There are a couple of additional things to consider before deciding on which batteries to buy. The first consideration is how many batteries are needed and how large they need to be. The process for determining this is to evaluate our electrical consumption over a 24-hour period. I’ll devote a future blog to this topic, but for now, we’ll assume our daily power usage averages 180 amp-hours. A good rule of thumb is to have a minimum of 3-4 times the daily electrical consumption in battery capacity, so we need batteries with a total capacity of at least 540 to 740 amp-hours.

Another very important consideration is how the boat is used. A sailboat that is used seasonally, maybe taken out for a couple of weeks during the summer and a dozen weekends throughout the year has much different requirements than a full-time cruising boat that spends very little time with shore power. In the first case, the batteries only see 10-20 recharge cycles every year, and even the least expensive batteries will last many years. In the latter case, the batteries may see 200-300 recharge cycles each year, and the less expensive batteries will likely only last a year or two. Thus, the ideal battery for one boat may not be the ideal battery for every boat.

So, let’s make some assumptions and estimates regarding our batteries to help in the selection process.

  • Daily Power Consumption. We calculated our average daily power consumption to be around 180 amps. Some days will be considerably more (when we’re passagemaking and running nav instruments and the autopilot, for example), and some days less (when we’re ashore most of the day and not spending hours on the computers, writing blogs).
  • Capacity. Most battery types will have a much longer life if we never let them get below 50% DOD. Therefore, we need at least 600 ah of battery capacity. If we are at anchor and want to do some inland travel for a couple of days, it would be nice to have enough reserve capacity to ensure the refrigerator will keep running while we’re gone, so let’s assume we would like at least 800 ah of capacity.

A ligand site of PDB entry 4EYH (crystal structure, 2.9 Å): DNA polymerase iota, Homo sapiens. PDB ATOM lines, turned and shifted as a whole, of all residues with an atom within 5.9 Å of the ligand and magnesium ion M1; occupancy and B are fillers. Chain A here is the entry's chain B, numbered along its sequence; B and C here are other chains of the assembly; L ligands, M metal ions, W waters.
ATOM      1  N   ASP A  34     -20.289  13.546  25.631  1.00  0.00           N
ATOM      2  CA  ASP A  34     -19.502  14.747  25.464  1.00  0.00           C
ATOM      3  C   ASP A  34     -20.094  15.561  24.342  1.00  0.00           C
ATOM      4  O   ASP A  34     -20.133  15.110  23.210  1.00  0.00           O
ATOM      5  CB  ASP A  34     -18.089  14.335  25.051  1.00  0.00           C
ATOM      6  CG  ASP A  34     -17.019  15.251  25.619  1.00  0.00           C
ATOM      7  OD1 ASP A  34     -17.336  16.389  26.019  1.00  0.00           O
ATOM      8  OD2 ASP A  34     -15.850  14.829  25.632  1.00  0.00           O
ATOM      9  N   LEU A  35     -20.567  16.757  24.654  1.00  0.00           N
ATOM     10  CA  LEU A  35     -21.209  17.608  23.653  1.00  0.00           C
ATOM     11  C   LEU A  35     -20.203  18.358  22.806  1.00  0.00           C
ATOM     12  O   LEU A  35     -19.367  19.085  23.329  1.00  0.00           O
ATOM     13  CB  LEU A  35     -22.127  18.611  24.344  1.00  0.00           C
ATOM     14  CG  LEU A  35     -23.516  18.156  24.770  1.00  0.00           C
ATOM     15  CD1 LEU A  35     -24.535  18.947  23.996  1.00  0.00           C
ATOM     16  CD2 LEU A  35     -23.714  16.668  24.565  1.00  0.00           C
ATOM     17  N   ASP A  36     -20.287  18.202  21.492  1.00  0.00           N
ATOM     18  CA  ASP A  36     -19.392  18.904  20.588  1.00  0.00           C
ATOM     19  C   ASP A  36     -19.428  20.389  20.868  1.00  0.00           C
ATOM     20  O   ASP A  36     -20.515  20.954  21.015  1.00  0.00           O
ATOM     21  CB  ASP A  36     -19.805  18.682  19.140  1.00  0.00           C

wind gen

  • Recharging. We have solar panels and a wind generator, which combined, average about 80 ah each day, and a shaft generator that puts out quite a bit of power – typically another 60 ah a day when we’re sailing. So, let’s assume we have to replenish around 100 ah per day using the engine. We have a 200 amp alternator, but unless we are running the engine at max rpm, it generates far less amperage than this. We typically run the engine at about 1500 rpm while recharging, which produces around 110 amps. Our engine consumes about 1.4 gallons of fuel per hour at this speed. Fuel prices around the world vary – ranging from $0.12 a gallon in Venezuela to more than $12 a gallon in St. Helena. In the U.S., let’s use an average of $2.50 a gallon for marine diesel, so it costs about $3.50 per hour to recharge at 110 amps per hour.
  • Recharge cycles. We are sailing or on the hook about 75% of the time and are without shore power around 275 days each year. We don’t typically need to run the engine every day, so let’s assume we recharge the batteries from 50% DOD 200 days each year.

After all that preliminary stuff, it’s finally time to look at the battery choices. What I plan to do is to examine each type of battery chemistry, list the pros and cons of each, then evaluate the size, weight, number of batteries, purchase price and actual cost of each for our new battery battery bank.

Unfortunately, I’m going to have to put that off until next week’s Blue View – I’m still collecting data and specs from a few battery manufacturers. Stay tuned.

By the way, thanks to the several folks who commented or contacted me regarding battery information and ideas.